- When John saw the vision of the New Jerusalem coming down to the new earth, he described it as the tabernacle of God, for God would dwell with people who would have access to the city (Rev. 21:3, 6). There was no temple in this city, for the Lord God almighty and the Lamb were the temple (v. 22). The idea of a temple essentially represents God’s dwelling with and among his people. While sin is in the world and even in worshippers in the world, God’s presence must be veiled and access restricted. but when in the future glorious age all things are made whole, no such restrictions will be needed. God will dwell with his people without a restrictive temple in a new creation where everything will be glorious and beautiful and where people will have access to him. That will be Paradise (David Alan Ross, The Hope of Glory, 189).
- In John 17:24 Jesus prays, “Father, I desire that they also, whom you have given me, may be with me where I am, to see my glory that you have given me because you loved me before the foundation of the world.” JC Ryle writes, “We do not see Christ now. We read of Him, hear of live, believe in Him, and rest our souls in His finished work. But even the best of us, at our best, walk by faith and not by sight, and our poor halting faith often makes us walk very feebly in the way to heaven. There shall be an end of all this state of things one day. We shall at length see Christ as He is, and know as we have been known. We shall behold Him face to face, and not through a glass darkly. We shall actually be in His presence and company, and go out no more. If faith has been pleasant, much more will sight be; and if hope has been sweet, much more will certainty be. No wonder that when St. Paul has written, ‘We shall ever be with the Lord,’ he adds, ‘Comfort one another with these words’ (1 Thess. iv. 17,18)” (Expository Thoughts Vol 4, pg 197,8).
- We shall therefore be undone, unless we be supported by that consolation which Paul holds out: if our outward man decays, the inward man is renewed from day to day, (2 Cor 4:16) When, therefore, the godly are distressed by various afflictions, when they are pressed hard by the difficulties of their situation, when they suffer hunger, or nakedness, or disease, when they are assailed by reproaches, when it appears as if they would every hour be almost overwhelmed by death, let them unceasingly consider that this is a sowing which, in due time, will yield fruit. Unless a grain of wheat falls into the earth and dies, it remains alone; but if it dies, it bears much fruit (John 12:24). -John Calvin, Commentary of John, 28
- Always the true disciple is becoming more fully a disciple (Leon Morris).
- Why then did Jesus not resist His enemies at last? Why did He not scatter the band of soldiers who came to seize Him, like chaff before the wind? There is but one answer. He was a willing Sufferer in order to procure redemption for a lost and ruined soul. He had undertaken to give His own life as a ransom, that we might live forever, and He laid it down on the cross with all the desires of His heart. He did not bleed and suffer and die because He was vanquished by superior force, and could not help Himself, but because He loved us, and rejoiced to give Himself for us as our Substitute. He did not die because He could not avoid death, but because He was willing with all His heart to make His soul an offering for sin (JC Ryle, Expository Thoughts vol 4, pg 113-4)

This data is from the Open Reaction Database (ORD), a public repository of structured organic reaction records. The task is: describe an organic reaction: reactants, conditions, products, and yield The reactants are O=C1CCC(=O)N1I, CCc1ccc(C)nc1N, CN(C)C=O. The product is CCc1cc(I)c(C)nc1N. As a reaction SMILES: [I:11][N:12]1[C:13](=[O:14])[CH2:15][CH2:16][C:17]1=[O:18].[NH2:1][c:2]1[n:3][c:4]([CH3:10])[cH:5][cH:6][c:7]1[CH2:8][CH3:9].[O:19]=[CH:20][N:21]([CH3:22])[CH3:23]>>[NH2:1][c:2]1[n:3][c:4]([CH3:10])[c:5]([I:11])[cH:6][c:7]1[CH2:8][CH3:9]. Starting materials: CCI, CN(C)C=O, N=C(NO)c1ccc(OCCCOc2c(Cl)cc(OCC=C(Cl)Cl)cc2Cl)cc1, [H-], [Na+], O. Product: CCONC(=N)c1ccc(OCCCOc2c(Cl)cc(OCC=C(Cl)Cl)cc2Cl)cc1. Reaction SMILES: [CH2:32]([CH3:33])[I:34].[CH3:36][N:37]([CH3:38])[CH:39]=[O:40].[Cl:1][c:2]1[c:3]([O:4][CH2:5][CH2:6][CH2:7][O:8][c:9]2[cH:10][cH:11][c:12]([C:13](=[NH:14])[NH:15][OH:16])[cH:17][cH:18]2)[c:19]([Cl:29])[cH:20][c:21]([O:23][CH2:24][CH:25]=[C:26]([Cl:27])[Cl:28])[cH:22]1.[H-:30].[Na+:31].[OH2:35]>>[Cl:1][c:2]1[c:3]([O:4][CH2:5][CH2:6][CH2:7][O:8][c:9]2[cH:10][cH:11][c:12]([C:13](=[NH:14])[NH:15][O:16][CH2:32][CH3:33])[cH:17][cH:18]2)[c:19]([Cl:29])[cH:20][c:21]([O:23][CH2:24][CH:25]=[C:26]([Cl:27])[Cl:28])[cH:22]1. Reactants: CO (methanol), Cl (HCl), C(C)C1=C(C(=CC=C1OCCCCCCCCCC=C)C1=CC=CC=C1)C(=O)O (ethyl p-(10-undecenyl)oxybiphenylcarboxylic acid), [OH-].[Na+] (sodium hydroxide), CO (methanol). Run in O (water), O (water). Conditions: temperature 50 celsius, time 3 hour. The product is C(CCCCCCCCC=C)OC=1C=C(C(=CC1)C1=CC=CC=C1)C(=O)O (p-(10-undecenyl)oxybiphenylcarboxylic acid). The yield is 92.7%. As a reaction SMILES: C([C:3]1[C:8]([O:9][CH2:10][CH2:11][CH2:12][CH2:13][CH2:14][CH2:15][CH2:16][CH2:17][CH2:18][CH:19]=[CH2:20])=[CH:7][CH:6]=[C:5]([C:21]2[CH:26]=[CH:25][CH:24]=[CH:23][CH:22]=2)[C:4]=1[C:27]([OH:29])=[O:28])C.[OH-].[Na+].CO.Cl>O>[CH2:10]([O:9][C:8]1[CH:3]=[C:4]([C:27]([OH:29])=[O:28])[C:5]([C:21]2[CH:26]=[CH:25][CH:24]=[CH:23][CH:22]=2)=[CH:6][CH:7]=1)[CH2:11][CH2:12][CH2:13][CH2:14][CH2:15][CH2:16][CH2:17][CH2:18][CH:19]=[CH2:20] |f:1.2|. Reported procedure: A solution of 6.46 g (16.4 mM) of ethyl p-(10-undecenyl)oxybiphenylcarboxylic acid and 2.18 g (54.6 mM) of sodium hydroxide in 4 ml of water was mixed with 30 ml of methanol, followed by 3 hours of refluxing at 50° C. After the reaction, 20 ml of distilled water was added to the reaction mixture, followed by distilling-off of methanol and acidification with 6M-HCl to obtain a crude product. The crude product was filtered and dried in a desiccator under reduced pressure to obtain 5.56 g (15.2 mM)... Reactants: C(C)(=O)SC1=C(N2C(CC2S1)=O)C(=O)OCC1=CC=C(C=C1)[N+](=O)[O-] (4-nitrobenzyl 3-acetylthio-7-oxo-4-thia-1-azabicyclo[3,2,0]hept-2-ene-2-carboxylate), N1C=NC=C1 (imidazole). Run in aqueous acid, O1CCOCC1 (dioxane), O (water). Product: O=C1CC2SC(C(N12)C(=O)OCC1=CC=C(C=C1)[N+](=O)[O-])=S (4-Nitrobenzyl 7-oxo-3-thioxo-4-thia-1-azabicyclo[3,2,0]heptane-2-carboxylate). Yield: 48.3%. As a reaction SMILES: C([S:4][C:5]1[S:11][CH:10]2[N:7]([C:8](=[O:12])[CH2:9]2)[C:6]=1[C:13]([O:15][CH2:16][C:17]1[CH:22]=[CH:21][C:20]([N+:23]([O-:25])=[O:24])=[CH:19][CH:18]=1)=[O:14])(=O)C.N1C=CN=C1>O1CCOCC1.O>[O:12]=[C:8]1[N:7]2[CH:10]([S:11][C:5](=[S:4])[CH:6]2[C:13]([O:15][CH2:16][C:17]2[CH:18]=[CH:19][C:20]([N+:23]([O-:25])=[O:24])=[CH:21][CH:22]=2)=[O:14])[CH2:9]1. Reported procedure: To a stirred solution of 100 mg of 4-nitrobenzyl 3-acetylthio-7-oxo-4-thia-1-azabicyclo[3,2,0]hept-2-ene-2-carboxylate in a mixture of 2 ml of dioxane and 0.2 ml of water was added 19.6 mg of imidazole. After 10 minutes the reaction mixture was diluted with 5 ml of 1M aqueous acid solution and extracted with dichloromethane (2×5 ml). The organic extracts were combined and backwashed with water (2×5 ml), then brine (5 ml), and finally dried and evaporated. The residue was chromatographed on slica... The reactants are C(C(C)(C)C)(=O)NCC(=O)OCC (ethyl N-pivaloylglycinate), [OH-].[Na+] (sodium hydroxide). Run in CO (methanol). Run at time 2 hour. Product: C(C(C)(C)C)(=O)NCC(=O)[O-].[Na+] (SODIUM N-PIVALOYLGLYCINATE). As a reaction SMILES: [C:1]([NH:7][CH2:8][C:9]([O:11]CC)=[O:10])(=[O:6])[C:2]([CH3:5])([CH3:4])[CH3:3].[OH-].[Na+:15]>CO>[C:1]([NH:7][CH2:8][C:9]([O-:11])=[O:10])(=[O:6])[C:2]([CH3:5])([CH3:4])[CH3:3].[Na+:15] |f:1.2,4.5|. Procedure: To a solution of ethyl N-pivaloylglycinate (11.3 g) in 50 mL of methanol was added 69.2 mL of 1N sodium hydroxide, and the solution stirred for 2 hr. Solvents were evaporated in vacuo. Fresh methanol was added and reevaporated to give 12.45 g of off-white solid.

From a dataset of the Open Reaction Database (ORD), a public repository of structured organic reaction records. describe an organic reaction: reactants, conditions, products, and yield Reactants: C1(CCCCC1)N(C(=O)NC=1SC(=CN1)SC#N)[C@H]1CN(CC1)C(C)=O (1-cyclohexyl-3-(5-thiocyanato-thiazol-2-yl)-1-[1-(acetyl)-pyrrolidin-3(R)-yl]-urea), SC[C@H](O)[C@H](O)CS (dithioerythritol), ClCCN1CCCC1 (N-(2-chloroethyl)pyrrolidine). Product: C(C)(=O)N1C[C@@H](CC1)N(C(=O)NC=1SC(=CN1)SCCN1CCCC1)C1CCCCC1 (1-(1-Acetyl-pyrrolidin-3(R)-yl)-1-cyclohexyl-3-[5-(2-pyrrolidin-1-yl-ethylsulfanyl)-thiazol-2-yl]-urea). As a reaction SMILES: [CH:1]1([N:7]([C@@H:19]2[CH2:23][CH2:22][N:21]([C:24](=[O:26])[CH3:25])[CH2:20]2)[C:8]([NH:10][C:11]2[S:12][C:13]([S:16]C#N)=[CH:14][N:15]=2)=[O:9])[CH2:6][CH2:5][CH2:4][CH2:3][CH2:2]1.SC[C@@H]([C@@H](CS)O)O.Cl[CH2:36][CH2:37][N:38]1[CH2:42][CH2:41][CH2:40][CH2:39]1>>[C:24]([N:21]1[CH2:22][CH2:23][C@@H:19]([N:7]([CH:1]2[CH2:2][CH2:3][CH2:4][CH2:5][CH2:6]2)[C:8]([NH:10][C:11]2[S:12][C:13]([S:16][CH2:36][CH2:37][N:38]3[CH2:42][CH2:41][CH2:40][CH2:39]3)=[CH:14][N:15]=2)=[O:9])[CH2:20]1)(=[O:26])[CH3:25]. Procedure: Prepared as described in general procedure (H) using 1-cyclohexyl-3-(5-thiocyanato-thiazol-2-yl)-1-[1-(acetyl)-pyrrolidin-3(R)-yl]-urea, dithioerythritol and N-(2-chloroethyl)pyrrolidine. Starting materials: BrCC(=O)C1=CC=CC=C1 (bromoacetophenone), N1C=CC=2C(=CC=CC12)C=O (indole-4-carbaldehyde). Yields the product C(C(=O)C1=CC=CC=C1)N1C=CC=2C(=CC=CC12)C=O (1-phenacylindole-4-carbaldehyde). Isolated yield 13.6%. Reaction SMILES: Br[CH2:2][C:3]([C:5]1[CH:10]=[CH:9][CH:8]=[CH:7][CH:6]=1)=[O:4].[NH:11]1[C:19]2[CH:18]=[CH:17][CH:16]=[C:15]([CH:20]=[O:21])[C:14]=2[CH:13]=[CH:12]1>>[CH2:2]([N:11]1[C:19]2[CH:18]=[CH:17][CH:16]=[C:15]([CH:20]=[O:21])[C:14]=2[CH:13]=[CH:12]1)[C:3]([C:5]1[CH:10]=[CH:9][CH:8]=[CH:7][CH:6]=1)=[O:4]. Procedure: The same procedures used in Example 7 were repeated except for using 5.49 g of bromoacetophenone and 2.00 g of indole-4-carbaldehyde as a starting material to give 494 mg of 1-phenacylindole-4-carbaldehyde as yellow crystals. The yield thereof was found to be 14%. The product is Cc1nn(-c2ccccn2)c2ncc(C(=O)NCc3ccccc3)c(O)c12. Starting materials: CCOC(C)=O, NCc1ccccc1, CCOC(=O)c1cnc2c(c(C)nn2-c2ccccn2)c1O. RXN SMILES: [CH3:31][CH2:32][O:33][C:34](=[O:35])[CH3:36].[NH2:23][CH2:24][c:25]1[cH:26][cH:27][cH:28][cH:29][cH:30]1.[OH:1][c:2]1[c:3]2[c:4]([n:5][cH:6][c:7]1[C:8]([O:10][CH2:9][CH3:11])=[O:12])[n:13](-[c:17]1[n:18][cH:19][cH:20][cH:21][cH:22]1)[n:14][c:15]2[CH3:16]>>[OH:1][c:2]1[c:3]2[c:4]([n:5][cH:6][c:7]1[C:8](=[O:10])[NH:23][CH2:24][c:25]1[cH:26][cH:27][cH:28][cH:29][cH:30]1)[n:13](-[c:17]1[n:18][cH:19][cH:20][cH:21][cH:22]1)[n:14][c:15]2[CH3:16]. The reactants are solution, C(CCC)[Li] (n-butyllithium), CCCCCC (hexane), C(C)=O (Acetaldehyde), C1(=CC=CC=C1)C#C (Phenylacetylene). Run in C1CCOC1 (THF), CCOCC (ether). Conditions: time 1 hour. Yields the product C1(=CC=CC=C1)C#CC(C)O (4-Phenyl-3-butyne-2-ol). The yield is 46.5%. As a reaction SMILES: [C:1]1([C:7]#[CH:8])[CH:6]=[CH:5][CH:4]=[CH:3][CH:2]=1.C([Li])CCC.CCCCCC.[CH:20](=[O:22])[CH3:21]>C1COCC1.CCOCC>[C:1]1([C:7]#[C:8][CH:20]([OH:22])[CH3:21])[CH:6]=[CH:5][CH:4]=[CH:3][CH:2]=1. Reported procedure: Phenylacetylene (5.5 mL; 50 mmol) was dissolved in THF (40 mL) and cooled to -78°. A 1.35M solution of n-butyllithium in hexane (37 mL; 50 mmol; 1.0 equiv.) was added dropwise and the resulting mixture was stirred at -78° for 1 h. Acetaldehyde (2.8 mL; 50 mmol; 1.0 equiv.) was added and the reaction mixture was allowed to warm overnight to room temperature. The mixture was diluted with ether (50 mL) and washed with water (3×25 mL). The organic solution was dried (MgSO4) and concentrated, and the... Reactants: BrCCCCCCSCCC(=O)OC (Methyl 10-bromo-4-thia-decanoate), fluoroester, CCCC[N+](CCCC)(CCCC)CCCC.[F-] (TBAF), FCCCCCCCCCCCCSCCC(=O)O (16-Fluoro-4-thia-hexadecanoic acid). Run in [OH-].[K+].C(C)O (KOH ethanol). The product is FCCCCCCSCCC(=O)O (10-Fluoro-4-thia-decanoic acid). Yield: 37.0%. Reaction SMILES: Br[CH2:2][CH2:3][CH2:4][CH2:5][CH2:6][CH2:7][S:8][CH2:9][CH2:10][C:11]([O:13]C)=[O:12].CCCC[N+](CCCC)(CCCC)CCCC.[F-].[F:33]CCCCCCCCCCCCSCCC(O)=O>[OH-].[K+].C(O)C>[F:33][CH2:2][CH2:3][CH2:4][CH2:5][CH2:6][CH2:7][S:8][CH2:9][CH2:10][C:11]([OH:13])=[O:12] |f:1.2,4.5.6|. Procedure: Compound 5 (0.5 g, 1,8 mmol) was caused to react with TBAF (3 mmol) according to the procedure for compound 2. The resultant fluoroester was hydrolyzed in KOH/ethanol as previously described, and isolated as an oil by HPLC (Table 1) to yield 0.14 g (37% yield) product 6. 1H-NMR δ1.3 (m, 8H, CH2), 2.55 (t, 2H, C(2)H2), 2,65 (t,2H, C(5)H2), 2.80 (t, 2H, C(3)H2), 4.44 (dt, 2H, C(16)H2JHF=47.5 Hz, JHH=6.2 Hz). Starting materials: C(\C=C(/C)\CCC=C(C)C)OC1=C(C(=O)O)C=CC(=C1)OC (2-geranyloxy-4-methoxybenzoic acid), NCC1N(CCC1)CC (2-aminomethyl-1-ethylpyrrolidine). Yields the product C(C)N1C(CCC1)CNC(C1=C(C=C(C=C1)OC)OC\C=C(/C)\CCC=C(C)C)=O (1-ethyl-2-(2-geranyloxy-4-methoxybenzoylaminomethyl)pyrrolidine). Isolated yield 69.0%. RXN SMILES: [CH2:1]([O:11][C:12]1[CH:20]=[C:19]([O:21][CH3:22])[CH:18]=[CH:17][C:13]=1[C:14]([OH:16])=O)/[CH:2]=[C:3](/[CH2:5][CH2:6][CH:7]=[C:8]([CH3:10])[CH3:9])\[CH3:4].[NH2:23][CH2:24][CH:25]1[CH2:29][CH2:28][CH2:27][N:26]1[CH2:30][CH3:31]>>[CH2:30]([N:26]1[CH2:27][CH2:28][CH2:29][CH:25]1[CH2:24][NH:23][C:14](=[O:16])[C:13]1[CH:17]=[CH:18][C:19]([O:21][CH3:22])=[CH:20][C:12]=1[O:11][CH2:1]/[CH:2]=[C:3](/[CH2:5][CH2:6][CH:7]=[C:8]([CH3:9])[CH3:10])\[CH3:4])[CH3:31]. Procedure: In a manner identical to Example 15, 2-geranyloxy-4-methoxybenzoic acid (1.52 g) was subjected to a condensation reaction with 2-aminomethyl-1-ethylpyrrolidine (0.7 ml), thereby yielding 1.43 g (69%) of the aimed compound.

- God has an ultimate objective and purpose for [His people] and that is that they might spend eternity with Him in glory. Much that happens to us in this world is to be understood and explained in the light of that fact; an it is as definite as this, according to this man’s argument [Hebrews 12], that God will bring us to that condition, and nothing shall prevent our coming into that condition. Now God has several ways of doing this. One is to give us instruction through the great doctrines and principles that are taught in the Bible. He has given us His Word. He caused men to write these words by the Holy Spirit for our instruction in order that we might be prepared and perfected. But if we become recalcitrant, if we will not learn the lessons that are presented to us positively in the Word, then God, as our Father, with the great end and object in view of perfecting us and preparing us for glory, will adopt other methods. And one of the other methods which He uses is this method of chastisement (Martin Lloyd-Jones, On Spiritual Depression, 236)
- What is the Christian? This is his description (verse 18). ‘But we all’—every one of us as Christians—‘we all with open face (the veil has gone), beholding as in a glass the glory of the Lord, are changed into the same image from glory to glory.’ That is the Christian. He spends his time in looking at Christ, in gazing upon Him. He is so enraptured by the sight of Him that he has forgotten himself. If you were to feel more interest in Christ you would be less interested in yourself. Begin to look at Him, gaze upon Him with this open, unveiled face. And then go on to learn that in His Kingdom what matters is not the length of service but your attitude towards Him, your desire to please Him. On Spiritual Depression, 88
- Read the story of any revival that has ever taken place and you will find that the beginning of it is always the same. One man, or sometimes a number of people, suddenly become alive to the true Christian life, and others begin to pay attention to them. The world outside is stirred and begins to pay attention(Lloyd-Jones, On Spiritual Depression, 108).